Lightship Telecom LLC ("Lightship"), a communications provider, was formed in June 1998 and was therefore a CLEC, and operated in New Hampshire, Vermont, Massachusetts and Maine. (Compl. ¶¶ 16, 27.) Lightship Holding, Inc. ("LHI") is a corporation that was formed to hold 100 percent of the stock of Lightship. (Compl. ¶ 26.) Defendant O'Hare was chairman of the LHI board and Chief Executive Officer ("CEO") of Lightship at all relevant times, and Defendant Koester was the Chief Operating Officer ("COO") of Lightship at all relevant times. (Id. ¶¶ 9, 10, 26.)

The JP Morgan Defendants and the Megunticook Defendants each had the right to designate two representatives to sit on the LHI board due to their investments in Lightship or LHI. (Compl. ¶¶ 28-32.) By January 2004, Stephan Oppenheimer ("Oppenheimer") was one of the representatives for the JP Morgan Defendants on the LHI board, and Thomas Matlack ("Matlack") was one of the representatives for the Megunticook Defendants. (Id. ¶ 34.) They were "actively involved in overseeing the financial condition and operations" of Lightship (id. ¶¶ 28, 31), and they "received reports tracking Lightship's financial condition and operations . . . [t]hroughout their respective terms" as directors. (Id. ¶ 34.)

Interconnection Agreement Between Lightship and Verizon - the Maine ICA Verizon was an ILEC in the state of Maine. In or around January 2002, Lightship entered into an ICA with Verizon covering the state of Maine ("Maine ICA").*fn5 (See Decl. of William David Sarratt dated Dec. 17, 2007, Ex. 1.) In the section of the agreement relevant to this action, each party was required to provide reciprocal compensation to the other for calls constituting "Reciprocal Compensation Traffic." (See id., Am. No. 1 § 1.1.1). Reciprocal compensation was to be determined in part based upon "Verizon's LCA's as defined by Verizon." (Id., Appendix B to Am. No. 1).

Alleged Breach of the Maine ICA

Darren Kreitler ("Kreitler") was a billing manager for Lightship at all relevant times. Defendant Koester, the COO of Lightship, was his supervisor. (Compl. ¶ 40.) In late 2004, Kreitler discovered that Lightship's CABS were based on outdated Verizon LCA's that were smaller than Verizon's then-current LCA's. The discrepancies between the sizes of the LCA's resulted in the assessment of access charges for calls that would have been subject to the lower reciprocal compensation fees had they been determined based on the larger LCA's then in use by Verizon. (Id. ¶ 40.) Kreitler told Koester that use of the smaller LCA's and consequent higher billings to Verizon constituted a breach of the Maine ICA, but Koester decided not to change Lightship's existing LCA definitions*fn6 and instructed Kreitler to conceal from Verizon the fact that the higher access charges had anything to do with Lightship's use of the outdated, smaller LCA's rather than Verizon's then-current LCA's. (Id. ¶¶ 41, 74.)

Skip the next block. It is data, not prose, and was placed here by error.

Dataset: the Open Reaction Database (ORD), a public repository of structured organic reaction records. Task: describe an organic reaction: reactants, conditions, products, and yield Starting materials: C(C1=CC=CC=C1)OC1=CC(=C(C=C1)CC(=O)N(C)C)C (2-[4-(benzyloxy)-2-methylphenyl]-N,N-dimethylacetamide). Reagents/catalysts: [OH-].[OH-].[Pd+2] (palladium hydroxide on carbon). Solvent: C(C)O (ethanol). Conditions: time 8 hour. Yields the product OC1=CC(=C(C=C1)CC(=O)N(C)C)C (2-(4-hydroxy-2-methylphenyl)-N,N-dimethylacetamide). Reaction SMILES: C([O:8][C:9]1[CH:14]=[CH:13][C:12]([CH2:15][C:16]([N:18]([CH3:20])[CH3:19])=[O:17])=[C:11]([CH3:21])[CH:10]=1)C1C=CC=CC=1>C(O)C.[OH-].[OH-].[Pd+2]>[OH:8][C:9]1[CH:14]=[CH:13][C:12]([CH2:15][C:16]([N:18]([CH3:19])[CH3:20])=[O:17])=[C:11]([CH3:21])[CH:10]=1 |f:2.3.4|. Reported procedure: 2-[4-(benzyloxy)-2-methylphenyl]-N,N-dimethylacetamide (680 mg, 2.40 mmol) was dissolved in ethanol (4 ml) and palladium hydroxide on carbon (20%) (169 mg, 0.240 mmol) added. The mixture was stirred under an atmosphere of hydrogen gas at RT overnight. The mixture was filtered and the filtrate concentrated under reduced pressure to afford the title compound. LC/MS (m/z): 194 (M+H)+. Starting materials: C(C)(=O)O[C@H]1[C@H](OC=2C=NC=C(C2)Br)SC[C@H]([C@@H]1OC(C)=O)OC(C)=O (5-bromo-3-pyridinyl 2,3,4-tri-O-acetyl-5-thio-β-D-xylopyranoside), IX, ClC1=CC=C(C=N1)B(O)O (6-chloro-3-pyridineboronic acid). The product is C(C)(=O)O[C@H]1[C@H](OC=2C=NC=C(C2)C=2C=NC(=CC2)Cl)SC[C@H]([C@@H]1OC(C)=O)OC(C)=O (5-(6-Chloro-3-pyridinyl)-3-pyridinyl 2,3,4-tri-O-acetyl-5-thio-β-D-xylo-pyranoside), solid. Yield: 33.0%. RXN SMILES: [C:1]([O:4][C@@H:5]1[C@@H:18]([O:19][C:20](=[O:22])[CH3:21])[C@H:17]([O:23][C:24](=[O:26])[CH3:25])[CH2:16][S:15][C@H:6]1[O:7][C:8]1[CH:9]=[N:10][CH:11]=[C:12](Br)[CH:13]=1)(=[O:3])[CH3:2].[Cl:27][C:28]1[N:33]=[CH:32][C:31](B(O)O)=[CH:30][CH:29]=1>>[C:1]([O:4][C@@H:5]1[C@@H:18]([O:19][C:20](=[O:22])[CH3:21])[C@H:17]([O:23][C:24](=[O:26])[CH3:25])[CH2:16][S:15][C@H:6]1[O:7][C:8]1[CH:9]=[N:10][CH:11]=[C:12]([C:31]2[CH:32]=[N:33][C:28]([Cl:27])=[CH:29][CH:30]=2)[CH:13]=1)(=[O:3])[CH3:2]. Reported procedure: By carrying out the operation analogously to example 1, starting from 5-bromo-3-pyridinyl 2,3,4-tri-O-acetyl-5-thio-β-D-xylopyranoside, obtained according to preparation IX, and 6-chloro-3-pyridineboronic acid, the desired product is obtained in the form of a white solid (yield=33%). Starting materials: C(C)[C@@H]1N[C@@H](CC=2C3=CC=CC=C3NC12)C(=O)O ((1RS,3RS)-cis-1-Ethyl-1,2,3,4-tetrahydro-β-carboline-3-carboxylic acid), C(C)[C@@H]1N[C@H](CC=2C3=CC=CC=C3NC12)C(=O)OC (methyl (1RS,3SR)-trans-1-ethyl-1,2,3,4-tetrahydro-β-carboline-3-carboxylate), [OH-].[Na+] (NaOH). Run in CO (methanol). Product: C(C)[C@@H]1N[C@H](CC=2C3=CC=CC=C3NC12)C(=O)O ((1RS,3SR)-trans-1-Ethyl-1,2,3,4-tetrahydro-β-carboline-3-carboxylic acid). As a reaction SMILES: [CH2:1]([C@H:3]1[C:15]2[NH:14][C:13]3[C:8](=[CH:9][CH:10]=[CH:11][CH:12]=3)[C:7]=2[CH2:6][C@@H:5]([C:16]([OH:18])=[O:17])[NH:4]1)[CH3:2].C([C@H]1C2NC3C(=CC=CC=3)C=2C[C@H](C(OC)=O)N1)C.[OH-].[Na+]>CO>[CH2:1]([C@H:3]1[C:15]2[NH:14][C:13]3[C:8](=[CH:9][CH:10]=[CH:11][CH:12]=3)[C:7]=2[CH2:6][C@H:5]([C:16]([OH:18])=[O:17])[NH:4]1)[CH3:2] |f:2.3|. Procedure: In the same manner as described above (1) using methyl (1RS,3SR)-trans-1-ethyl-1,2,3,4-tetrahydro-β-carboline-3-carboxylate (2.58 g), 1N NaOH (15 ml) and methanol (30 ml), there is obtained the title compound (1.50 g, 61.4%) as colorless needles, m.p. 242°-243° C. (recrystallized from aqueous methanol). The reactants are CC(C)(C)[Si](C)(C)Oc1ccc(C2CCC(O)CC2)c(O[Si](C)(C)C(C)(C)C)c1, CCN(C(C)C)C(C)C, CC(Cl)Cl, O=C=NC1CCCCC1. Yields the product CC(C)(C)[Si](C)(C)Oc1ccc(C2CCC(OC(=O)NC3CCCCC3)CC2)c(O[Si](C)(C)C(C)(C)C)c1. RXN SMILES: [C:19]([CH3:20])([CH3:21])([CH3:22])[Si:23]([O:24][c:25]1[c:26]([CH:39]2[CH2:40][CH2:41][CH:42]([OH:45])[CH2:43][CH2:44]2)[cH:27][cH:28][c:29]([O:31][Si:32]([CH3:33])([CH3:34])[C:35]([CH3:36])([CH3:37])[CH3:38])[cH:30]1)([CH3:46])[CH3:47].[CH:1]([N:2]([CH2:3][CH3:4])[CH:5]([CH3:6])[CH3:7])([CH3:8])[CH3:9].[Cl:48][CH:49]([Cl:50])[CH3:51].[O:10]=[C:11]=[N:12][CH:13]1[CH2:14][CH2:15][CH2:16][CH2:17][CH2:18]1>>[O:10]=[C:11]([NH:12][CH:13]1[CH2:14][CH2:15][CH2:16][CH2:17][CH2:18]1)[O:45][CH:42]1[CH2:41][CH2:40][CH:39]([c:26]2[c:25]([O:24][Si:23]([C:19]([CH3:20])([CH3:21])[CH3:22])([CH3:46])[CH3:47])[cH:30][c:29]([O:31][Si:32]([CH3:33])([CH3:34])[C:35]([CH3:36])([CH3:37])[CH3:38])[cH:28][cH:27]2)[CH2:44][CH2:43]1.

Kreitler nonetheless updated Lightship's LCA template to conform to the then-current Verizon definitions and prepared a preliminary billing for March 2005 that showed a substantial drop in revenue.*fn7 After reviewing the new figures, Koester proposed that Lightship "replace" the lost revenues by creating new, even smaller LCA's for the purposes of assessing intercarrier compensation. (Compl. ¶¶ 48-50.) Kreitler and Defendant Koester met with Defendant O'Hare and Wilson, and "they discussed Lightship's use of the smaller Lightship-created LCAs which were at variance with the LCAs defined by Verizon . . . and Koester's plan to utilize the new billing protocols and have Lightship define its own LCAs." (Id. ¶ 49.) O'Hare and Wilson agreed to implement Koester's proposal. (Id. ¶ 49.) When Koester instructed Kreitler to create smaller LCA's pursuant to the plan, Kreitler again told Koester that the Maine ICA did not allow Lightship to define its own LCA's, but Koester ordered Kreitler to implement the plan anyway and to "let me [Koester] worry about that." (Id. ¶ 51.) Shrinking the LCA's in this manner resulted in an EBITDA increase of $200,000 to $300,000 a month, or $2.4 million to $3.6 million annually.*fn8 (Id. ¶ 45.)

Plaintiff alleges that Lightship's revenues were consistently overstated because its billings were based on improper LCA definitions. (See, e.g., Compl. ¶¶ 43, 59.)

Other Allegedly Improper Billing Practices

The Complaint describes additional billing practices that Plaintiff alleges were improper. With respect to local calls that originated with a third party, transited Verizon's network, and terminated with Lightship, Lightship engaged in "double billing," i.e., it billed both Verizon and the third party for the same reciprocal compensation charges. (Compl. ¶ 53(a).)

During the relevant period, communications regulators in Maine, New Hampshire and Vermont implemented prohibitions on the use of "VNXX services" in connection with Internet usage. VNXX services are services that allow customers from one LCA to dial Internet access phone numbers as if they were making calls from another LCA, thereby avoiding the payment of long distance charges; employing VNXX services in connection with Internet usage allowed certain customers to connect to the Internet without paying long-distance fees. (Compl. ¶¶ 23-24.) Notwithstanding these prohibitions, Lightship continued to provide VNXX service for Internet-bound traffic. (Id. ¶ 53(b).)

Moreover, "[i]n contravention of Federal and state precedent," Lightship "levied terminating access charges on Verizon for calls that originated on Verizon's network and terminated on Lightship's via VNXX service provided by Lightship." (Id. ¶ 53(c).)

The Complaint refers to these allegedly improper billing practices, as well as the aforementioned failure to conform to Verizon's current LCA definitions, as the "Undisclosed Lightship Billing Practices." The Complaint alleges that "various of the Undisclosed Billing Practices" resulted, inter alia, in the improper inflation of Lightship's 2004 EBITDA, as reflected in the company's audited financial statements, by $2.4 million to $3.6 million, as ...